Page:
Descritores: Fatores de crescimento de fibroblasto. Fibroblastos. Cicatrização de feridas. Pele. Infecção.


 

 

Introduction

The open surgical wounds heal mainly for two basic mechanisms: contraction of the borders of the wounds and migration of epithelial cells. The contraction reduces the size of the total thickness of the operative wound through centripetal movements of the skin surrounding tissues. Afterwards the capillaries of the wound margins form new vassels, migration of fibroblasts happens and the wound will be fill out1,2,3. The contraction of the open wounds depends on the capacity of the fibroblastos to contract and move through the extracelular matrix. The wounds contraction is influenced by many factors, such as: steroids use, diabetes, avitaminosis and infection. The infection is one of the main factors that alter the physiologic evolution of the wound healing4,5,6. The bacteria can affect the contraction of the wounds by many mechanisms. Perry and Sutkin et al demonstrated that the bacteria secrete exogen plasminogen activators, and produce proteolitic enzymes that may affect the extracelular matrix, blocking the wound contraction8. The bacteria are capable to inhibit the angiogenesis, reducing the two mechanisms of wound contraction9. It has been demonstrated that the basic fibroblast growth factor (FGFß) it is capable to revert the effects of the infection on the contraction in open wounds in all of the phases of the healing, through the fibroblasts formation and migration. In spite of reducing the time of healing, some studies demonstrated reduction in wounds strenght. FGFß has been able to improve the healing of incisional and open infected wounds by reducing its healing time, and increasing the DNA synthesis in extracellular matrix, without increasing the tensil strenght7,10. Broadley et al demonstrated that the neutralization of FGFß for a specific anti-body is capable to revert their functions, causing a significant reduction of DNA, proteins and collagen synthesis, affecting the cytokines function11. In experiments with topical application of FGFß a significant inhibition of the open wounds contraction was observed12,13. Medeiros et al, as well as McGee et al, observed that topical application of FGFß in incisional wounds increased significantly the density of collagen and the tensil strength in rats o submitted to infection, steroids use, radiotherapy and imunossupressors14,15. Several studies have demonstrated that FGFß acts in the extracellular matrix stimulating angiogenesis, fibroblast migration, angiogenesis and fibrogenesis, enhancing the tensil strength and reducing the time for infected wounds scaring3,4,5,6,7,8,9,10. So, the purpose of the present work was to study the topical effect of FGFß and its anti-factor on infected skin wounds of rats. We evaluated the expression of types I and III collagen, as well as its maturation, the time for wound scaring and the inflammatory reaction in the involved tissues.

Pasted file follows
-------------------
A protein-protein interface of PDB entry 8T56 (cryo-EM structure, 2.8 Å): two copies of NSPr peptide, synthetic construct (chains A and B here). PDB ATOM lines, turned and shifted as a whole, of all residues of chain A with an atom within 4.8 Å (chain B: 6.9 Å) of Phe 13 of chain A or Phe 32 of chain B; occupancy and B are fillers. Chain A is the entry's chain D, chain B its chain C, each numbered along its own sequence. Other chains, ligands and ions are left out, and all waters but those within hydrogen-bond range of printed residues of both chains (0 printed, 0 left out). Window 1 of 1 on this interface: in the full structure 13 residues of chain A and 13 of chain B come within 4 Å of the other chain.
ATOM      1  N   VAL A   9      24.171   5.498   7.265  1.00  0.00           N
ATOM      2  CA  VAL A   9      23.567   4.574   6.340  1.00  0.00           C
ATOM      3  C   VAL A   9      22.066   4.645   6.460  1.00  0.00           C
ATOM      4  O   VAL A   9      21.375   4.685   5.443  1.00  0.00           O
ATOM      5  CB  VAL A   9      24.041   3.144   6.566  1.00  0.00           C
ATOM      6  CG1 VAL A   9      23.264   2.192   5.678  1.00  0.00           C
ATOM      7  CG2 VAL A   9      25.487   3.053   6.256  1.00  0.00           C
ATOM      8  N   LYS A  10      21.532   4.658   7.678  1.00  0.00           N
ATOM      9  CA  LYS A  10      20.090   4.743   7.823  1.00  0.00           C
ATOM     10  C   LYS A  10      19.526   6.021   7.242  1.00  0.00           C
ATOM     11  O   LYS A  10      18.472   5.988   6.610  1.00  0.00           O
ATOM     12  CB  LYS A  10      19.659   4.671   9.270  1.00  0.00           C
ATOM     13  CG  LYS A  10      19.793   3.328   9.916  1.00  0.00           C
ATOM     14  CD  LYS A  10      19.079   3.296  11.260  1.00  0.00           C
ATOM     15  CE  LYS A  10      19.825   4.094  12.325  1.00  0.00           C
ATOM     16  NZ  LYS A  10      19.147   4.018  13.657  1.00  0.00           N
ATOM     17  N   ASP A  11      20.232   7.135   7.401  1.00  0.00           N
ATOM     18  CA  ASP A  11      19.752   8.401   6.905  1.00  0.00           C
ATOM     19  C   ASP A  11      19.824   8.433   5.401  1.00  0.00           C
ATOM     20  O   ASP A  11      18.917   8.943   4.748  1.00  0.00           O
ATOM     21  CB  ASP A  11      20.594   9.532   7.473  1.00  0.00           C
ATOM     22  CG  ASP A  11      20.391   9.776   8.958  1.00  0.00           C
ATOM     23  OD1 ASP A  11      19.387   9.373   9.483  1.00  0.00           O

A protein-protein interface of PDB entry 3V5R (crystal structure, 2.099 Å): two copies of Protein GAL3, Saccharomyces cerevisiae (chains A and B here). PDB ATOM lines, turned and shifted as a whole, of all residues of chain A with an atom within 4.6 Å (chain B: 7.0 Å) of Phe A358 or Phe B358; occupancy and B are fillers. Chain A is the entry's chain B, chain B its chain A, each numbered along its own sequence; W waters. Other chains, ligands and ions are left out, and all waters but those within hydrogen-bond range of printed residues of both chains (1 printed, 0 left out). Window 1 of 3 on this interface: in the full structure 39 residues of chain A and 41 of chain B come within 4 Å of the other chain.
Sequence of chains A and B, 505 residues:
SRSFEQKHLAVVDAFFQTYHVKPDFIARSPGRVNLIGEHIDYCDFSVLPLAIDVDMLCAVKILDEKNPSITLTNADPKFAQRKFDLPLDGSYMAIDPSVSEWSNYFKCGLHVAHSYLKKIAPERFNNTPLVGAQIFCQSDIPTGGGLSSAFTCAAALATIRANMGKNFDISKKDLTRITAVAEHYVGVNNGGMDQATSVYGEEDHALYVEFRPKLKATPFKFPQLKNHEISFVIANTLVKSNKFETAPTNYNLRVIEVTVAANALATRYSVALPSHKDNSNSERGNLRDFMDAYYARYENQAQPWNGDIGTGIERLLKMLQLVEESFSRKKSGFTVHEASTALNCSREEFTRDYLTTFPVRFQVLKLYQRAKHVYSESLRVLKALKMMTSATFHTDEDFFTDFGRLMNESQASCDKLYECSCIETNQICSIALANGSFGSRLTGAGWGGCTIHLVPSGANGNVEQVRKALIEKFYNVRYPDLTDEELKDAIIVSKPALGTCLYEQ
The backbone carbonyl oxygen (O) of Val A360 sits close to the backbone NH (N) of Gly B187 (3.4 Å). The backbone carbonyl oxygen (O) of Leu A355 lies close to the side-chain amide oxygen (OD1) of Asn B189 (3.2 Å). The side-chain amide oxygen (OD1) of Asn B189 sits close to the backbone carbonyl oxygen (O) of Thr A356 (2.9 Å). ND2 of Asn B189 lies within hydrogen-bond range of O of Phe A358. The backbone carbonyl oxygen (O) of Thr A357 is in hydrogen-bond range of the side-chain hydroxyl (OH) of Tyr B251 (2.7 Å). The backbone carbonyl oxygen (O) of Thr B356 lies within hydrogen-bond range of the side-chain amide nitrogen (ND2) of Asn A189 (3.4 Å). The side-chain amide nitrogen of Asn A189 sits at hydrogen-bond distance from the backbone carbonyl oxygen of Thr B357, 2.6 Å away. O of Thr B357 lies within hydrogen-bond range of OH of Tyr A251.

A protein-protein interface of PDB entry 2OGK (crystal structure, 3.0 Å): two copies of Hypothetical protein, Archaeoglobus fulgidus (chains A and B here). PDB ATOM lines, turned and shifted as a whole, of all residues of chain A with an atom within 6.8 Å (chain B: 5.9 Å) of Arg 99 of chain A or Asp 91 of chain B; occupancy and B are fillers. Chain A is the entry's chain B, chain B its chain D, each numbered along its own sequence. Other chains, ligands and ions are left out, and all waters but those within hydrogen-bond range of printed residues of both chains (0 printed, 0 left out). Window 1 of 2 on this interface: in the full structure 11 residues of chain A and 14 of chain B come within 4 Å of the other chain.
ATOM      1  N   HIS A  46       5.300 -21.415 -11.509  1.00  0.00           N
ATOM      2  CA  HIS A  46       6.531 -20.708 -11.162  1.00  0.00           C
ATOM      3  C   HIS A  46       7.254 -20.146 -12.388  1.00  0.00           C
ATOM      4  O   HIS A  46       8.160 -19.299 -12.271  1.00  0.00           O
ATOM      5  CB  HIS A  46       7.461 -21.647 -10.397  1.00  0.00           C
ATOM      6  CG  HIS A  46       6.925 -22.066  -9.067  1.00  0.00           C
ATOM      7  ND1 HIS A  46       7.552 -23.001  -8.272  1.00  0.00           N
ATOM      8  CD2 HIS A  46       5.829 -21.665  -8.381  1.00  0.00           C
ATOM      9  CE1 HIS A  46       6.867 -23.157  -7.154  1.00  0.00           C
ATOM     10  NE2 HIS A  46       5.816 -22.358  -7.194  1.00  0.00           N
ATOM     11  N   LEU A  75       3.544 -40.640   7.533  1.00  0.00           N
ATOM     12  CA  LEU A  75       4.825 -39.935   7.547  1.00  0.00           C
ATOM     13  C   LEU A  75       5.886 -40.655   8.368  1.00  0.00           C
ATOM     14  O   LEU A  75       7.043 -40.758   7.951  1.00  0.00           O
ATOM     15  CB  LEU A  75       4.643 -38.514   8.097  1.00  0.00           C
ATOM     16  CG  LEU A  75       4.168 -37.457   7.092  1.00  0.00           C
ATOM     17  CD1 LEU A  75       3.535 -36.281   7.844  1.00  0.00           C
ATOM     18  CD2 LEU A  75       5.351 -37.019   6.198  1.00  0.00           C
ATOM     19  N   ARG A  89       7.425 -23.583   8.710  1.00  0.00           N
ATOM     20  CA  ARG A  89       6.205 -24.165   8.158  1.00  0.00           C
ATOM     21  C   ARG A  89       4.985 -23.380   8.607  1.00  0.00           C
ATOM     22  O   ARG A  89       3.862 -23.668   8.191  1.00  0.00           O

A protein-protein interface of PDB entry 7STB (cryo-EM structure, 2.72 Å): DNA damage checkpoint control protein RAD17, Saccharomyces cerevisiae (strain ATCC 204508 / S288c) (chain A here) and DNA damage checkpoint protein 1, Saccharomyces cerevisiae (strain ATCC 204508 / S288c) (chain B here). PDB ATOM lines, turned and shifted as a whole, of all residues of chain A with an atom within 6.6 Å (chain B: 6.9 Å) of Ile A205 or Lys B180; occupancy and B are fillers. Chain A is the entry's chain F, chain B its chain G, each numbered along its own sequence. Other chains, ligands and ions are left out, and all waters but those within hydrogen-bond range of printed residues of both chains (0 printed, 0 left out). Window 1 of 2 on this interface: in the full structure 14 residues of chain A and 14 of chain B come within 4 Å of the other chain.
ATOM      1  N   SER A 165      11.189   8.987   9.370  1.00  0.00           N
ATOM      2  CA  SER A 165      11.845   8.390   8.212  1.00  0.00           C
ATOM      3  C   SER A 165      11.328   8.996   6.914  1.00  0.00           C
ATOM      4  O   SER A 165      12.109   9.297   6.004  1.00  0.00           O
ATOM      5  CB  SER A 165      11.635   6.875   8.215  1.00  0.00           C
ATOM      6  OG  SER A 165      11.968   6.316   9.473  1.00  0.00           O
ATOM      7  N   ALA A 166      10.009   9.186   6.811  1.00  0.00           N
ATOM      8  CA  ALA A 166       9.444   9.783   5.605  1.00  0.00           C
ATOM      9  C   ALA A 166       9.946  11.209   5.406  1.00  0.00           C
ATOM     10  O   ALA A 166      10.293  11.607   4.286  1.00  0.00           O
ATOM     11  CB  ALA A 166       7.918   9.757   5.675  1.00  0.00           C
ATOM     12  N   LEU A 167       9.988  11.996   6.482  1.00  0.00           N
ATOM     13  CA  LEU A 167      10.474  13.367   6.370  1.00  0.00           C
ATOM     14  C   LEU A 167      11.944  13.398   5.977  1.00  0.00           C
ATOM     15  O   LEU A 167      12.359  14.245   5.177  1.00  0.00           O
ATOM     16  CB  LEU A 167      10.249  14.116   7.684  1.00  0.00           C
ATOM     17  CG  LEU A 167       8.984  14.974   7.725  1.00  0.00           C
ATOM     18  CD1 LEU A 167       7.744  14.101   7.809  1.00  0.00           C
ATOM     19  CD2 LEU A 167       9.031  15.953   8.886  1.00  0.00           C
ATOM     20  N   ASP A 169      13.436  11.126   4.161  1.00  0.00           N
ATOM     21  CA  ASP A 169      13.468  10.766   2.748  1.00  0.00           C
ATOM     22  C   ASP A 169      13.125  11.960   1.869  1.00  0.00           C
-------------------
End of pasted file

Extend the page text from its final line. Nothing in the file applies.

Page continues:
Methods

Sixty Wistar rats weighing 270±23g were used. Animals were provided by the Nucleus of Experimental Surgery of the Federal University of Rio Grande do Norte, Brazil, with the approval of Ethics Committee in Research (Animal Care). The International guidelines for the care and use of laboratory animals were followed throughout the study. The animais were acclimatized to the research laboratory for 7 days before we started the experiments. Rats were housed under controlled illumination (12/12 hours light/dark cycle), humidity (60–70%), and temperature (22°C). The animals were randomly separated in groups and subgroups (Figure 1) and observed in individual cages receiving water and food (Labina-Purina®) ad libitum.

After 12 hours of fasting, the rats were anesthetized by intramuscular injection of 30mg/Kg of ketamine and 0,5mg/Kg of xylazine. Afterwards, dorsal skin depilation and anti-sepsis with 1% povidone were performed. The surgical procedures were performed under aseptic conditions. Two open squared wounds (1cm2), 4cm distant to each other, were done in the dorsal skin of all the rats. These wounds were named W1 (for inflammation analysis) and W2 (for collagen study).

Treatment of wounds

In group A (n=30), immediately after the surgical procedure, the wounds were contaminated with the topical application (figure 2) of multibacterial standard solution (0,1ml of 1g of rats fresh feces and 1ml of saline). In the following day, the infected wounds of the subgroup A1 (n=10) were topically treated with 1 ml of saline solution. The sub-group A2 (n=10) rats wounds were treated with an unique dosis of FGF-ß 10ng diluted in 10ìl of saline (Sigma, USA). In sub-group A3 (n=10) rats, the wounds were topically treated with 10ng of FGF-ß + anti-FGF-ß (figure 3). In group B (n=30) rats, the wounds were not contaminated and the same topical treatments were accomplished as described to A.

 

 

 

 

Histological analysis